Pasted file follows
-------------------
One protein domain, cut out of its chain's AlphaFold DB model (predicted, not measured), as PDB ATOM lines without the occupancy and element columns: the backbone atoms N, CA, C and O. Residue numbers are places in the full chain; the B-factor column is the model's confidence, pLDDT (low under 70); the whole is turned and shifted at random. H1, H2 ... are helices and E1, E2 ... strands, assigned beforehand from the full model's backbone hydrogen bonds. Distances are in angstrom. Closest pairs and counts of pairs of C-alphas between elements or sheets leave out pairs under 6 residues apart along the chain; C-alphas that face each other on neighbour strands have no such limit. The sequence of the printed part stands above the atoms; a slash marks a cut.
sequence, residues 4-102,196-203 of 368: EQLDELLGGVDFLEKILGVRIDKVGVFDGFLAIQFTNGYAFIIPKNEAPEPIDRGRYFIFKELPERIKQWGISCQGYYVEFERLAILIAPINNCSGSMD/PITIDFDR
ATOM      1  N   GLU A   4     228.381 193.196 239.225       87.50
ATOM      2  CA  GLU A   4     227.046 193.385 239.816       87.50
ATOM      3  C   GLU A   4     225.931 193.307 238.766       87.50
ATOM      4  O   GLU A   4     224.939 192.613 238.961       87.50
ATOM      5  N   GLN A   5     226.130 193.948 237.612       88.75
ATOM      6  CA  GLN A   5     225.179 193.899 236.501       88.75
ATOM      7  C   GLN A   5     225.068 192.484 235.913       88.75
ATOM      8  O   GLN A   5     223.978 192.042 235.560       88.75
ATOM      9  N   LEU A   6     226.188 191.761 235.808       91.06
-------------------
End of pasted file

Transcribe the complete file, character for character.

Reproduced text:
One protein domain, cut out of its chain's AlphaFold DB model (predicted, not measured), as PDB ATOM lines without the occupancy and element columns: the backbone atoms N, CA, C and O. Residue numbers are places in the full chain; the B-factor column is the model's confidence, pLDDT (low under 70); the whole is turned and shifted at random. H1, H2 ... are helices and E1, E2 ... strands, assigned beforehand from the full model's backbone hydrogen bonds. Distances are in angstrom. Closest pairs and counts of pairs of C-alphas between elements or sheets leave out pairs under 6 residues apart along the chain; C-alphas that face each other on neighbour strands have no such limit. The sequence of the printed part stands above the atoms; a slash marks a cut.
sequence, residues 4-102,196-203 of 368: EQLDELLGGVDFLEKILGVRIDKVGVFDGFLAIQFTNGYAFIIPKNEAPEPIDRGRYFIFKELPERIKQWGISCQGYYVEFERLAILIAPINNCSGSMD/PITIDFDR
ATOM      1  N   GLU A   4     228.381 193.196 239.225       87.50
ATOM      2  CA  GLU A   4     227.046 193.385 239.816       87.50
ATOM      3  C   GLU A   4     225.931 193.307 238.766       87.50
ATOM      4  O   GLU A   4     224.939 192.613 238.961       87.50
ATOM      5  N   GLN A   5     226.130 193.948 237.612       88.75
ATOM      6  CA  GLN A   5     225.179 193.899 236.501       88.75
ATOM      7  C   GLN A   5     225.068 192.484 235.913       88.75
ATOM      8  O   GLN A   5     223.978 192.042 235.560       88.75
ATOM      9  N   LEU A   6     226.188 191.761 235.808       91.06